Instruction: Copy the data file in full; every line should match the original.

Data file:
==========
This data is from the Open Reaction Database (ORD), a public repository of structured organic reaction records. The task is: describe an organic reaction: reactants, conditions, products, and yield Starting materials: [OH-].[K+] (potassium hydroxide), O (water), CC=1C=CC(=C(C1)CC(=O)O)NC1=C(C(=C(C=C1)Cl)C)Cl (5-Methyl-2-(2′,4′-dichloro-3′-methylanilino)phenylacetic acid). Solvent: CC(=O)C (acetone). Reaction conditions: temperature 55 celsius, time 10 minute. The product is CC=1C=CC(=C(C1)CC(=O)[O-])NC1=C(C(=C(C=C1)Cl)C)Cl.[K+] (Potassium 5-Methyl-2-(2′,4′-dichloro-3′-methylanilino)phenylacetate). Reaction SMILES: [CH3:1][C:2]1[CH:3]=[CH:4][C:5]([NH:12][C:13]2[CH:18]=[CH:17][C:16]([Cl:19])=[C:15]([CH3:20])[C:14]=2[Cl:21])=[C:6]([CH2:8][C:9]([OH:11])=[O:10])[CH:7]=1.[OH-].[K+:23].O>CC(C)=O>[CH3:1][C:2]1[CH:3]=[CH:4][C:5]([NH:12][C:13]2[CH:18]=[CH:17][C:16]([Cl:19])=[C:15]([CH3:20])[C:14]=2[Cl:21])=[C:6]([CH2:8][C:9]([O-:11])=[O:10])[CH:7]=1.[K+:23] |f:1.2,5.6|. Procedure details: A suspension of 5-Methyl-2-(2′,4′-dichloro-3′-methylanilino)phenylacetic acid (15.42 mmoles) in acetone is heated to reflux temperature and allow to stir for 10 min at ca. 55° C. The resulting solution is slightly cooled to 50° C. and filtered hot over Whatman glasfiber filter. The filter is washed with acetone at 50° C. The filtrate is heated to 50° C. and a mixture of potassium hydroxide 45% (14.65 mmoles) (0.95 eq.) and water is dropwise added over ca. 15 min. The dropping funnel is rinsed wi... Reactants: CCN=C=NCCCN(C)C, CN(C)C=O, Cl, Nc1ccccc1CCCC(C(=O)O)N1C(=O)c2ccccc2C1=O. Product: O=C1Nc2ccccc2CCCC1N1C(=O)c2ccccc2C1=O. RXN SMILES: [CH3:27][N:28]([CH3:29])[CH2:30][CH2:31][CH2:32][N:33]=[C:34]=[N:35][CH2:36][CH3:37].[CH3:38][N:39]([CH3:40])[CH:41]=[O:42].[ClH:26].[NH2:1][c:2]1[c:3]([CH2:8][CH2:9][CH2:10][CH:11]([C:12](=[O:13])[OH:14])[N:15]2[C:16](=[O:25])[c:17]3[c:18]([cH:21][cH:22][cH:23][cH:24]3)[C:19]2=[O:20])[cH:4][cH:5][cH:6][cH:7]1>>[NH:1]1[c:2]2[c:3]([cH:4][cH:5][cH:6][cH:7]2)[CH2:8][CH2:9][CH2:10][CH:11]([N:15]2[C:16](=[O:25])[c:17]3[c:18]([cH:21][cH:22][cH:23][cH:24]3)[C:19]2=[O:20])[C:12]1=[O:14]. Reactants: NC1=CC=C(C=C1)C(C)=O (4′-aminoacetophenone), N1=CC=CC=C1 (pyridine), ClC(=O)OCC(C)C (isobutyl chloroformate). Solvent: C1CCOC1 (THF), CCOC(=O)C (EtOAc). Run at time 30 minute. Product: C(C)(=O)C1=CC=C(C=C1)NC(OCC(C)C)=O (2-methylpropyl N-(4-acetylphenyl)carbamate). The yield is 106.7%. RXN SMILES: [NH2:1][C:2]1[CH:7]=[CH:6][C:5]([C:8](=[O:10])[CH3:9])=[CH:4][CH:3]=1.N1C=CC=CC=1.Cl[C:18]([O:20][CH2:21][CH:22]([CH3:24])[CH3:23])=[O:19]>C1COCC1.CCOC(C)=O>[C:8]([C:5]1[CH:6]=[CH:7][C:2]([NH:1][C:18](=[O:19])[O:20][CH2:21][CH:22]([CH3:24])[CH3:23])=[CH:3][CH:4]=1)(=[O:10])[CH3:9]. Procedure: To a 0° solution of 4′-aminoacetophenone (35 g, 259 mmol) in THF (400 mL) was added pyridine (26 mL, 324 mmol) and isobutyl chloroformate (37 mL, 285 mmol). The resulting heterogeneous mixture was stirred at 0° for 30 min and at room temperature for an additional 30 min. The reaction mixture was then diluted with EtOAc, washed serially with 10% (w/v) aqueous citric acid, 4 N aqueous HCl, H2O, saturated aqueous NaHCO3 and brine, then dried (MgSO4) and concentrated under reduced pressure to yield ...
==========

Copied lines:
This data is from the Open Reaction Database (ORD), a public repository of structured organic reaction records. The task is: describe an organic reaction: reactants, conditions, products, and yield Starting materials: [OH-].[K+] (potassium hydroxide), O (water), CC=1C=CC(=C(C1)CC(=O)O)NC1=C(C(=C(C=C1)Cl)C)Cl (5-Methyl-2-(2′,4′-dichloro-3′-methylanilino)phenylacetic acid). Solvent: CC(=O)C (acetone). Reaction conditions: temperature 55 celsius, time 10 minute. The product is CC=1C=CC(=C(C1)CC(=O)[O-])NC1=C(C(=C(C=C1)Cl)C)Cl.[K+] (Potassium 5-Methyl-2-(2′,4′-dichloro-3′-methylanilino)phenylacetate). Reaction SMILES: [CH3:1][C:2]1[CH:3]=[CH:4][C:5]([NH:12][C:13]2[CH:18]=[CH:17][C:16]([Cl:19])=[C:15]([CH3:20])[C:14]=2[Cl:21])=[C:6]([CH2:8][C:9]([OH:11])=[O:10])[CH:7]=1.[OH-].[K+:23].O>CC(C)=O>[CH3:1][C:2]1[CH:3]=[CH:4][C:5]([NH:12][C:13]2[CH:18]=[CH:17][C:16]([Cl:19])=[C:15]([CH3:20])[C:14]=2[Cl:21])=[C:6]([CH2:8][C:9]([O-:11])=[O:10])[CH:7]=1.[K+:23] |f:1.2,5.6|. Procedure details: A suspension of 5-Methyl-2-(2′,4′-dichloro-3′-methylanilino)phenylacetic acid (15.42 mmoles) in acetone is heated to reflux temperature and allow to stir for 10 min at ca. 55° C. The resulting solution is slightly cooled to 50° C. and filtered hot over Whatman glasfiber filter. The filter is washed with acetone at 50° C. The filtrate is heated to 50° C. and a mixture of potassium hydroxide 45% (14.65 mmoles) (0.95 eq.) and water is dropwise added over ca. 15 min. The dropping funnel is rinsed wi... Reactants: CCN=C=NCCCN(C)C, CN(C)C=O, Cl, Nc1ccccc1CCCC(C(=O)O)N1C(=O)c2ccccc2C1=O. Product: O=C1Nc2ccccc2CCCC1N1C(=O)c2ccccc2C1=O. RXN SMILES: [CH3:27][N:28]([CH3:29])[CH2:30][CH2:31][CH2:32][N:33]=[C:34]=[N:35][CH2:36][CH3:37].[CH3:38][N:39]([CH3:40])[CH:41]=[O:42].[ClH:26].[NH2:1][c:2]1[c:3]([CH2:8][CH2:9][CH2:10][CH:11]([C:12](=[O:13])[OH:14])[N:15]2[C:16](=[O:25])[c:17]3[c:18]([cH:21][cH:22][cH:23][cH:24]3)[C:19]2=[O:20])[cH:4][cH:5][cH:6][cH:7]1>>[NH:1]1[c:2]2[c:3]([cH:4][cH:5][cH:6][cH:7]2)[CH2:8][CH2:9][CH2:10][CH:11]([N:15]2[C:16](=[O:25])[c:17]3[c:18]([cH:21][cH:22][cH:23][cH:24]3)[C:19]2=[O:20])[C:12]1=[O:14]. Reactants: NC1=CC=C(C=C1)C(C)=O (4′-aminoacetophenone), N1=CC=CC=C1 (pyridine), ClC(=O)OCC(C)C (isobutyl chloroformate). Solvent: C1CCOC1 (THF), CCOC(=O)C (EtOAc). Run at time 30 minute. Product: C(C)(=O)C1=CC=C(C=C1)NC(OCC(C)C)=O (2-methylpropyl N-(4-acetylphenyl)carbamate). The yield is 106.7%. RXN SMILES: [NH2:1][C:2]1[CH:7]=[CH:6][C:5]([C:8](=[O:10])[CH3:9])=[CH:4][CH:3]=1.N1C=CC=CC=1.Cl[C:18]([O:20][CH2:21][CH:22]([CH3:24])[CH3:23])=[O:19]>C1COCC1.CCOC(C)=O>[C:8]([C:5]1[CH:6]=[CH:7][C:2]([NH:1][C:18](=[O:19])[O:20][CH2:21][CH:22]([CH3:24])[CH3:23])=[CH:3][CH:4]=1)(=[O:10])[CH3:9]. Procedure: To a 0° solution of 4′-aminoacetophenone (35 g, 259 mmol) in THF (400 mL) was added pyridine (26 mL, 324 mmol) and isobutyl chloroformate (37 mL, 285 mmol). The resulting heterogeneous mixture was stirred at 0° for 30 min and at room temperature for an additional 30 min. The reaction mixture was then diluted with EtOAc, washed serially with 10% (w/v) aqueous citric acid, 4 N aqueous HCl, H2O, saturated aqueous NaHCO3 and brine, then dried (MgSO4) and concentrated under reduced pressure to yield ...